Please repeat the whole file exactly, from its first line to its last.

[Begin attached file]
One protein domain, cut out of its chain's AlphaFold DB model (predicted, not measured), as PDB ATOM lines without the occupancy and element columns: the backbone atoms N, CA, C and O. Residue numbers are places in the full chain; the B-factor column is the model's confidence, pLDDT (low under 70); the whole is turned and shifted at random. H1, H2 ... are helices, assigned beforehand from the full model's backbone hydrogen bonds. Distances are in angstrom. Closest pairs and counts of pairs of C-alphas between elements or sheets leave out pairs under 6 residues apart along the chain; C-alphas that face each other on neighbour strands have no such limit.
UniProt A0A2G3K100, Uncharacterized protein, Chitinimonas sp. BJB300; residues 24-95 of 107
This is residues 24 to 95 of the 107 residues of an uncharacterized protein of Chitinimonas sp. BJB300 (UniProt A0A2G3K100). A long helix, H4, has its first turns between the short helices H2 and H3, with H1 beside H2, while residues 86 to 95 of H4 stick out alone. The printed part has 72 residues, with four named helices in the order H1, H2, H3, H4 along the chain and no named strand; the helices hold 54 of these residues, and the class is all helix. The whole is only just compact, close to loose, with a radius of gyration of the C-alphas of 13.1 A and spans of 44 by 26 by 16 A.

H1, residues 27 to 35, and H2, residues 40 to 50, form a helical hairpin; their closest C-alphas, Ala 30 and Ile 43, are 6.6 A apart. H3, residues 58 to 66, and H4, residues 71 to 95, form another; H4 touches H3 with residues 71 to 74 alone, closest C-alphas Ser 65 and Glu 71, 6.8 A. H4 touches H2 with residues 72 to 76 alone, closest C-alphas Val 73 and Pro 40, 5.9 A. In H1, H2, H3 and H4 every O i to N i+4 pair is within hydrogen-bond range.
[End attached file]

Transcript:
One protein domain, cut out of its chain's AlphaFold DB model (predicted, not measured), as PDB ATOM lines without the occupancy and element columns: the backbone atoms N, CA, C and O. Residue numbers are places in the full chain; the B-factor column is the model's confidence, pLDDT (low under 70); the whole is turned and shifted at random. H1, H2 ... are helices, assigned beforehand from the full model's backbone hydrogen bonds. Distances are in angstrom. Closest pairs and counts of pairs of C-alphas between elements or sheets leave out pairs under 6 residues apart along the chain; C-alphas that face each other on neighbour strands have no such limit.
UniProt A0A2G3K100, Uncharacterized protein, Chitinimonas sp. BJB300; residues 24-95 of 107
This is residues 24 to 95 of the 107 residues of an uncharacterized protein of Chitinimonas sp. BJB300 (UniProt A0A2G3K100). A long helix, H4, has its first turns between the short helices H2 and H3, with H1 beside H2, while residues 86 to 95 of H4 stick out alone. The printed part has 72 residues, with four named helices in the order H1, H2, H3, H4 along the chain and no named strand; the helices hold 54 of these residues, and the class is all helix. The whole is only just compact, close to loose, with a radius of gyration of the C-alphas of 13.1 A and spans of 44 by 26 by 16 A.

H1, residues 27 to 35, and H2, residues 40 to 50, form a helical hairpin; their closest C-alphas, Ala 30 and Ile 43, are 6.6 A apart. H3, residues 58 to 66, and H4, residues 71 to 95, form another; H4 touches H3 with residues 71 to 74 alone, closest C-alphas Ser 65 and Glu 71, 6.8 A. H4 touches H2 with residues 72 to 76 alone, closest C-alphas Val 73 and Pro 40, 5.9 A. In H1, H2, H3 and H4 every O i to N i+4 pair is within hydrogen-bond range.